Showing results for: Supply chains
This special issue of the Journal of Industrial Ecology takes a closer look at how consumption is increasingly met by global supply chains that often involve large geographical distances.
This report aims to understand whether, why and how sustainable diets are promoted by individual foodservice companies, and to assess the business cases for adopting and promoting sustainable diets across the sector.
Sustainability and food production represent a major challenge to society, with both consumption and supply sides posing practical and ethical dilemmas. This book shows that food governance issues can occur in many ways and at many points along the food chain. The risks and impacts, particularly with the increasing globalisation of food systems, are often distributed in unequal ways.
This report entitled 'Mitigating risks and vulnerabilities in the energy-food-water nexus in developing countries' analyses global nexus interconnections (such as the dependence of food systems on energy at every stage of the food value chain) and identifies key challenges for food, energy and water security, which include economic and population growth, resource depletion, environmental degradation, climate change and globalisation.
This paper looks at how supplier relationship management impacts emission levels from food supply chains. It investigates the influence of corporate Supplier Engagement Programmes (SEP) and the limitations of SEP-led improvements. Supplier Engagement Programmes are programmes set up to allow supermarkets to, for example, review carbon reduction measures and request GHG emissions and other data from their suppliers.
This report, commissioned by Lloyd’s, describes how our food system is becoming increasingly vulnerable to acute shocks and underlines the pressing need to reduce the uncertainty surrounding the impacts of an extreme shock to the food supply.
Livestock, domestic animals raised for meat, dairy and eggs, is responsible for 14.5 percent of anthropogenic greenhouse gas (GHG) emissions. Because of the scale of its contribution, mitigation of emissions from the livestock sector must be addressed in order to avoid an average global temperature rise of more than 2°C compared to pre-industrial times.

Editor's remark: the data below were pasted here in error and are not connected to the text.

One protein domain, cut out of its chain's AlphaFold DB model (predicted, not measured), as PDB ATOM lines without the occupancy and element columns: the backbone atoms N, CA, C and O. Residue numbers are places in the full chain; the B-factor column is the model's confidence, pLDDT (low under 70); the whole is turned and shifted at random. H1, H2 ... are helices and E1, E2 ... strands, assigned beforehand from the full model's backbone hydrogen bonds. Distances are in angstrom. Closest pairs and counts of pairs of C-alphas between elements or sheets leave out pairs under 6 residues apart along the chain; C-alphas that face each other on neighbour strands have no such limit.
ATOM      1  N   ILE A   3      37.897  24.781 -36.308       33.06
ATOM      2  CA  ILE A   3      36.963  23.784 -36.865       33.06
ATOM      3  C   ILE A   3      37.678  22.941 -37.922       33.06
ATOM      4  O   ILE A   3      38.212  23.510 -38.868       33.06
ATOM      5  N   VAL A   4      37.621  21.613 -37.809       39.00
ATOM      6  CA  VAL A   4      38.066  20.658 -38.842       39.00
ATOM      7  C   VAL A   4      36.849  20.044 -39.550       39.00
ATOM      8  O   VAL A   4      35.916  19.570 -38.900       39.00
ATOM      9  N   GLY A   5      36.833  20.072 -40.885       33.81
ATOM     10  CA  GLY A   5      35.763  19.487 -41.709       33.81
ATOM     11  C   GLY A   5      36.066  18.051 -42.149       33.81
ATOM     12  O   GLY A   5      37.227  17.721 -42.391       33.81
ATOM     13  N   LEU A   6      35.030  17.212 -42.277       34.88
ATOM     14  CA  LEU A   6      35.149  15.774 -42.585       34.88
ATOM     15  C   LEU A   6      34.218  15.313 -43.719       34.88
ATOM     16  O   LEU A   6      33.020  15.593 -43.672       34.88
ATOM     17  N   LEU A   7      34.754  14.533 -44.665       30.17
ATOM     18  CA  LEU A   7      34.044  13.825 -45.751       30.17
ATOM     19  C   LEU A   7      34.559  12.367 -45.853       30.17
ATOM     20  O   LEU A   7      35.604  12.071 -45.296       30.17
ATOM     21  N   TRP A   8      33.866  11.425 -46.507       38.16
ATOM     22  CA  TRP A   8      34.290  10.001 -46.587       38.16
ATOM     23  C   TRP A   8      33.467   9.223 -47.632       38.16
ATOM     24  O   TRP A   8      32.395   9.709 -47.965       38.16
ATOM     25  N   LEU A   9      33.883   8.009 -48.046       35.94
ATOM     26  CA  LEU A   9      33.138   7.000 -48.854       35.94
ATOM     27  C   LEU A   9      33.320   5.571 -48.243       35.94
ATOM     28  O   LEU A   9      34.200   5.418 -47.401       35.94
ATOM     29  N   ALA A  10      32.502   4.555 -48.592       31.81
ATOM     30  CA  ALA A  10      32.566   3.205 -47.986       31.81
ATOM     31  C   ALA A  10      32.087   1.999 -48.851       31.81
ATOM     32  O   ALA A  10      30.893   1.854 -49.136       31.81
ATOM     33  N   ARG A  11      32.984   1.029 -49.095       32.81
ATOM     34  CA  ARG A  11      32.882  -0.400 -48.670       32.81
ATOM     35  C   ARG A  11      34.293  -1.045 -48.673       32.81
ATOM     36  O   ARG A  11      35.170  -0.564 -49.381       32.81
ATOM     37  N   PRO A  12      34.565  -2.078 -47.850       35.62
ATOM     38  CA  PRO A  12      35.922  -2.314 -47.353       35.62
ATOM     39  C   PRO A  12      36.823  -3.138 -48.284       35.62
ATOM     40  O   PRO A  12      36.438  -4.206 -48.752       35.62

In 2014, the FCRN released a major report entitled Appetite for change: social, economic and environmental transformations in China’s food system. This provided a detailed and integrative analysis of the dramatic changes in China’s food system over the last 35 years, explored emerging environmental, health, economic and cultural trends and challenges, and identified policy and research implications.
FAO has launched a new online platform, which provides access to resources on developing sustainable food value chains (SFVC).
The goal is for SFVC development to provide a flexible framework to improve food systems, reducing poverty and hunger in a sustainable manner. FAO’s platform will include:
This commentary from Confectionary news argues that suppliers of ingredients should set targets to achieve fully sustainable cocoa and it states that standardisation is crucial since more than 80% of the produced cocoa in the world is now unaccounted for. The article states that the European Committee for Standardization (CEN) and the International Organization for Standardization (ISO) will be introducing a voluntary joint standard for traceable and sustainable cocoa in 2016.
In light of increasing population growth and competition over land use, the National Centre for Universities and Business (NCUB) is experimenting with collaboration between agronomy experts and companies in the food supply chain.
Discussing how a very small proportion of the world's cocoa producers is responsible for the negative impacts of the industry, Oliver Nieburg of WWF presents options for improving performance.
The report Deforestation-free supply chains: From commitments to action, published by CDP, highlights ways in which industry can be part of tackling the deforestation crisis while still securing and maintaining access to their sources of profit.
In this report commissioned by Center for Global Development, researchers at Chalmers University, Linköping University and Vienna University describe how international trade with agricultural and wood products is an increasingly important driver of tropical deforestation. More than a third of recent deforestation can be tied to production of beef, soy, palm oil and timber.